“I believe in democracy, and what Gov. Snyder and Rep. Pscholka have done to our state is unbelievable,” said Cindy Tomlinson, a paraprofessional reading instructor for at risk children at Kingsley Elementary. “Gov. Snyder’s education budget will effectively devastate public education in MI. We will have a ‘lost generation’ of children who will not receive the education they are entitled to. I chose to go to Benton Harbor to personally make Gov. Snyder aware that citizens in Northern MI are effectively organizing to protest his actions and show my support for Benton Harbor.”
Asked during a recent interview who he thought paid the demonstrators that lined the streets during the Blossomtime parade, Pscholka fingered the Kentucky-based group Heartland Revolution.
“Look at their website,” he said. “It says ‘where issues are being debated, we will utilize our resources to spread the truth.’”
Pscholka said that he interpreted this statement as meaning that the group would pay demonstrators.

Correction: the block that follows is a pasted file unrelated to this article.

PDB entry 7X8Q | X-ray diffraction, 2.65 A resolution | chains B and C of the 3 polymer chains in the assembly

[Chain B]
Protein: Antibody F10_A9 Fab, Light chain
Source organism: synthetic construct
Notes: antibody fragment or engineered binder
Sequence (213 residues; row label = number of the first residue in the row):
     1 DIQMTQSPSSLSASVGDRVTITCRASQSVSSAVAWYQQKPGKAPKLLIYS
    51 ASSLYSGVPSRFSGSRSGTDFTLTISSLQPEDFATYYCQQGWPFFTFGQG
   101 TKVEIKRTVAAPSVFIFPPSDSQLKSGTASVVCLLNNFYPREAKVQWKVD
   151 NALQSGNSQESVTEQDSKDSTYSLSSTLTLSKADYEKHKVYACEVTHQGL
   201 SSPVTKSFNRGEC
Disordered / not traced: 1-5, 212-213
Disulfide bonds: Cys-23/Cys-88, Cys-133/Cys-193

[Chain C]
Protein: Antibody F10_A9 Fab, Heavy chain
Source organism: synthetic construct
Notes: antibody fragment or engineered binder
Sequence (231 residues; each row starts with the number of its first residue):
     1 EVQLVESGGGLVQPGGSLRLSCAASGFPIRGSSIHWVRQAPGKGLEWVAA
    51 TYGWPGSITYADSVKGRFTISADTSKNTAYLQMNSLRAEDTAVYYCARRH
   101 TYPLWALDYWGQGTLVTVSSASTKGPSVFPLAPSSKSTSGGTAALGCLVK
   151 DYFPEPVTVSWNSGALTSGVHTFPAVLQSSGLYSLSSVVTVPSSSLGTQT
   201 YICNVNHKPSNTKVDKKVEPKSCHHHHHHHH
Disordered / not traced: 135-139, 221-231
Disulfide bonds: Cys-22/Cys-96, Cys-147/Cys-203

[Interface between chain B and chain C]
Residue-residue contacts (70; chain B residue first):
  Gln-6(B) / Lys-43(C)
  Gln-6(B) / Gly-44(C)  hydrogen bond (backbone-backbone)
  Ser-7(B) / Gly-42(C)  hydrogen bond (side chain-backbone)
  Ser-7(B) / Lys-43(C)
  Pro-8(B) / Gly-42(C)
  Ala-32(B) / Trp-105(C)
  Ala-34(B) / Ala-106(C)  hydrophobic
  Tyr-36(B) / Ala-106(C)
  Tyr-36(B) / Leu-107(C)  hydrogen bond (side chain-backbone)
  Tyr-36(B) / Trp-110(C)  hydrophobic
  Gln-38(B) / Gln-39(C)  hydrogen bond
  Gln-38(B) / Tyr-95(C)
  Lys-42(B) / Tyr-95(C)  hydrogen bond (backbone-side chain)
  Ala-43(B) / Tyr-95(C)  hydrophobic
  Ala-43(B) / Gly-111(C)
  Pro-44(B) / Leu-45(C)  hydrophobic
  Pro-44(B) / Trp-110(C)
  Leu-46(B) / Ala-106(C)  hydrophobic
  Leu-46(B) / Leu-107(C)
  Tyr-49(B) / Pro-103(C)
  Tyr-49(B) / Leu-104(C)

Heartland Revolution founder John Walz said that his organization has received contributions from unions or corporations, that he gets no salary and that there are no paid professional protesters involved in any of the rallies and protests the group has endorsed.
“What we mean about deploying resources is to initiate recalls, advertisements, and organizing communities to empower them with the tools to regain and maintain their democracy.“
Walz said that all of the people at the Benton Harbor protest were there of their own accord, attracted by fliers, Facebook posts and face to face appeals.
He called Pscholka’s comment about professional agitators “a weak defense for someone who has no wiggle room to defend his undemocratic policies.”
On June 18, people will again gather in Benton Harbor to protest the suspension of local government powers.
Dave Warren of Traverse City said that he is organizing to fill a 56 seat bus to the event.
Warren said that in addition to a rally people are planning on marching to the home of Rep. Fred Upton (R-St. Joseph), who is an heir to the fortune of the locally-headquartered Whirlpool corporation that hasn’t paid income taxes in three years.
He says that the protesters will also circulate petitions for a recall of Al Pscholka and a repeal of the Emergency Manager law, canvas door-to-door, and register voters.